Plaintiffs contended that Nova's financial condition had substantially deteriorated during the latter half of 1968 and that Heilman either knew or should have known the true facts when he executed the documents in December, 1968, and in January, 1969.

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* The district court, following White v. Abrams, 495 F.2d 724 (9th Cir. 1974), instructed the jury that a corporate director had the duty to advise the purchasers of the stock of a corporation "if any material statement made to (them) is false or misleading, if such director knows or in the exercise of ordinary care should know, first, that such statement was made, and second, that it was false or misleading." The district court also told the jury that "persons involved in actual negotiations and in the providing of information in connection with transactions such as those here in issue, must be diligent in ascertaining that the information provided is truthful and is provided in good faith." Heilman did not expressly except to these instructions, as required by Rule 51 of the Federal Rules of Civil Procedure. Plaintiffs argue that Rule 51 forecloses Heilman from contending that the instructions violated Hochfelder.


Rule 51 was designed to prevent unnecessary new trials caused by errors in instructions that the district court could have corrected if they had been brought to its attention at the proper time. (Investment Service Co. v. Allied Equities Corp., 519 F.2d 508 (9th Cir. 1975); Seltzer v. Chesley,512 F.2d 1030 (9th Cir. 1975); Cohen v. Franchard Corp., 478 F.2d 115 (2d Cir. 1973). Cf. Palmer v. Hoffman, 318 U.S. 109, 119, 63 S.Ct. 477, 87 L.Ed. 645 (1943).) The rule was not intended to require pointless formalities. "There is no need for an exception after the charge has been given where, as here, the court has been fully informed in advance of the charge as to appellants' contention and it was clear that further efforts to persuade the court would have been unavailing. (citations omitted)" (Cohen v. Franchard Corp., supra, 478 F.2d at 122.) Heilman's counsel had earlier unsuccessfully contended that his client should not be liable for simple negligence. Restating the identical point as an exception to the instruction would have been useless.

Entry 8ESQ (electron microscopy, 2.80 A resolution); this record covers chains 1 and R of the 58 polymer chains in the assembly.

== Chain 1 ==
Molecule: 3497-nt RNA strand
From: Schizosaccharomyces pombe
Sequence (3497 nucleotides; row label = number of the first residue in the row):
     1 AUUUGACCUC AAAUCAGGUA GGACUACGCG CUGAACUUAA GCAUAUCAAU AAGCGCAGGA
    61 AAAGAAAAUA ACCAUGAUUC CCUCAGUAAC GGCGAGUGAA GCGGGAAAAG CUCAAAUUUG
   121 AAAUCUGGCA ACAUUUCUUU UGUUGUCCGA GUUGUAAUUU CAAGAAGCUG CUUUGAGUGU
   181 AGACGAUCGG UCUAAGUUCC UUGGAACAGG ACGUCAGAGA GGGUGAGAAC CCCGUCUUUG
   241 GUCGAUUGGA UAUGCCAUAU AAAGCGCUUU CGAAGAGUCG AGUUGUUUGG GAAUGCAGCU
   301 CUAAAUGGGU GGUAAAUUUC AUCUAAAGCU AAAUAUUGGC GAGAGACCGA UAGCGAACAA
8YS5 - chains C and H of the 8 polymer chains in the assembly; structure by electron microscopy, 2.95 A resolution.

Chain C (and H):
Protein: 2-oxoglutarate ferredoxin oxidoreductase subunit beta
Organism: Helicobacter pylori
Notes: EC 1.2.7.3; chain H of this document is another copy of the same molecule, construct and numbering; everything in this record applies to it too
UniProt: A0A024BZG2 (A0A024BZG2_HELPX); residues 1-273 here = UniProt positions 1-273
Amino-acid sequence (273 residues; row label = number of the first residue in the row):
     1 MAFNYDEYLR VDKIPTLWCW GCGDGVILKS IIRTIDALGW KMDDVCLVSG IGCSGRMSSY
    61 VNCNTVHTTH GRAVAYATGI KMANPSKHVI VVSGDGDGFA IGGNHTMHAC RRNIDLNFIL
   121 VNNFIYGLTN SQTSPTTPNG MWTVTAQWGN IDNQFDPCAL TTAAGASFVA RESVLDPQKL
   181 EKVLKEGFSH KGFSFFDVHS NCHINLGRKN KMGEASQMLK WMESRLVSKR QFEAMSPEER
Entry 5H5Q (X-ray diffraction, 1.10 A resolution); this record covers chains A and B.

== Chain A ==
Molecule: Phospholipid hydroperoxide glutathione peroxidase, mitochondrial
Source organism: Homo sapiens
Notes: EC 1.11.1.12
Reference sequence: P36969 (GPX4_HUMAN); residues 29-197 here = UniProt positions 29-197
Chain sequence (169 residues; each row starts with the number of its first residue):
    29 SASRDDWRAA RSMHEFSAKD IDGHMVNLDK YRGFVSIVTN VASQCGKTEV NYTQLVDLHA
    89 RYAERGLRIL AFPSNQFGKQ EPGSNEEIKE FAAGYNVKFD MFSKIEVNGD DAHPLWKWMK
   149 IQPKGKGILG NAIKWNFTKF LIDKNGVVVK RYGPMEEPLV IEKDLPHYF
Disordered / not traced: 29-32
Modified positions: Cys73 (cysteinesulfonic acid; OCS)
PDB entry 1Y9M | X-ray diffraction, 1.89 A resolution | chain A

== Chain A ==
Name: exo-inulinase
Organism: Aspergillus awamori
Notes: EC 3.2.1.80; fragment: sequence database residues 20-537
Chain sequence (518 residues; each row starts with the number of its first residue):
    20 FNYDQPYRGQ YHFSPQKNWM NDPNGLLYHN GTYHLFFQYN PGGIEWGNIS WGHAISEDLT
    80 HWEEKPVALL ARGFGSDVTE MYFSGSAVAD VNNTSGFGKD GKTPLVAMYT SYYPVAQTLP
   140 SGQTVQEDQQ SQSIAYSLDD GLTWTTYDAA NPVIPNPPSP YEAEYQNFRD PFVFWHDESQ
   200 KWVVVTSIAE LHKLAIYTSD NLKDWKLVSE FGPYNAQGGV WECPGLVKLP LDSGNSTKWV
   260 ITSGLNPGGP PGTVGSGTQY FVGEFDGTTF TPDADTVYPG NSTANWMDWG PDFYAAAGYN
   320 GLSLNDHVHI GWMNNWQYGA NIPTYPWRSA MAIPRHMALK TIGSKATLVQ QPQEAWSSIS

Rule 51 would not have prevented Heilman from raising the Hochfelder issue on appeal even if his counsel had made no objection of any kind to the negligence part of the instruction. White v. Abrams, supra, compelled the district court to reject any objection or exception that Heilman could have made to the negligence portions of the instructions. An exception could not have permitted the district court to "correct" the instructions. The instructions correctly stated the controlling law of the Circuit at the time they were given.


We reject plaintiffs' reading of Rule 51 for the same reasons that we rejected a similar contention based upon Rule 30 of the Federal Rules of Criminal Procedure in United States v. Scott, 425 F.2d 55 (9th Cir. en banc 1970). No exception is required when it would not have produced any results in the trial court because "a solid wall of Circuit authority" then foreclosed the point. (Id. at 57.) Moreover, "were we to insist that an exception be taken to save the point for appeal, the unhappy result would be that we would encourage defense counsel to burden district courts with repeated assaults on the then settled principles out of hope that those principles will be later overturned." (Id. at 57-58.)2


The application of Rule 51 under the circumstances of this case would be particularly inappropriate because the result would be to deny full effect to Hochfelder, contrary to the settled rule that federal courts must take into account new and supervening rules of decision as long as the action is sub judice, even when the lower tribunal did not do so because the "new" law was not theretofore available. (E. g., Vandenbark v. Owens-Illinois Glass Co., 311 U.S. 538, 61 S.Ct. 347, 85 L.Ed. 327 (1941); Diffenderfer v. Central Baptist Church, 404 U.S. 412, 92 S.Ct. 574, 30 L.Ed.2d 567 (1972); Grow v. Smith, 511 F.2d 1146 (9th Cir. 1973); Jarrett v. Resor, 426 F.2d 213 (9th Cir. 1970).)